b. Ancestral Spirits
In African understanding, human life does not end in death. The dead becomes a “living dead”. Ceremonies are performed in honor of the dead and there is dependence on the dead for protection, provision and good luck. It is the view that the dead can communicate especially through dreams. The concept of “living dead” connotes that the ancestors have merely transferred from physical existence to a spiritual existence but they still remain an integral part of the human life of the living kith and kin.9
4. View of Man
In African myths of the created universe, man is put as the center of the universe. God is transcendent and he lives in the heavenly part of the universe. Man lives on the earth and he becomes the one who links the universe with its creator. African peoples consider the usefulness of the universe to man. Thus, man seeks what the world can do for him and how he can use the world for his own good.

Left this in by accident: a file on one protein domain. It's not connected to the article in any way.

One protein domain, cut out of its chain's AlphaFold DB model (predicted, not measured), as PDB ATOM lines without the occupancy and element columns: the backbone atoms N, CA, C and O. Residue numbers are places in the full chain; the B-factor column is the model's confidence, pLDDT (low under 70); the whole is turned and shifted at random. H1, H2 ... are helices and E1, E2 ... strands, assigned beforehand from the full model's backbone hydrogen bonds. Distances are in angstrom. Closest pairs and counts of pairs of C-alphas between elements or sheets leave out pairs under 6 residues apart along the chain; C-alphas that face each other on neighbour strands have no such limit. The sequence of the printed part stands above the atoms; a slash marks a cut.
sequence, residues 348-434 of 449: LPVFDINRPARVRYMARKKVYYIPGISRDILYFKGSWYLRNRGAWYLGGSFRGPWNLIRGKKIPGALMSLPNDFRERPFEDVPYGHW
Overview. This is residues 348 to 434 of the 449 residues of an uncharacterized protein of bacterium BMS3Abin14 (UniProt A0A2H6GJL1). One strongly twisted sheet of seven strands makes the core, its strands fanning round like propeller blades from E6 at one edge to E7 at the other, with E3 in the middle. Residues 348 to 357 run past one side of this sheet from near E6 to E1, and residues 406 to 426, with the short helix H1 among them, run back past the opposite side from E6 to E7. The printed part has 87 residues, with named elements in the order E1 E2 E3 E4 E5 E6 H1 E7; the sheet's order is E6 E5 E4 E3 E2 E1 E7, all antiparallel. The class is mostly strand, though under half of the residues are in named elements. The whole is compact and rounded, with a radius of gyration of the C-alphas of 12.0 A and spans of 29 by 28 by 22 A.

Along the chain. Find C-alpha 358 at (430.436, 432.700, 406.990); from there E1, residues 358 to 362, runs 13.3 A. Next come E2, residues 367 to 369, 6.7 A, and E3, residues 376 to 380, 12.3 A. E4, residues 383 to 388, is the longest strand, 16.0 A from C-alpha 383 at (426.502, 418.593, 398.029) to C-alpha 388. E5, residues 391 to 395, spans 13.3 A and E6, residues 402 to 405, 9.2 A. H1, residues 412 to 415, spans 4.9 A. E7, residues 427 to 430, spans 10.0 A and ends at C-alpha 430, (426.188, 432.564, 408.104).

Man is not the master of the universe. He is only the center. Forces outside of Man, in the spirit world, control the order of the universe. Consequently, Man’s primary task is to live in consonance with the forces that govern the universe through obeying the Laws of the natural order, the moral order, the religious order and the mystical order. The natural order has to do with moral laws which the supreme being has given human communities in order to maintain sanity. The religious order has to do with obeying of taboos. The mystical order has to do with the power contained in the universe.10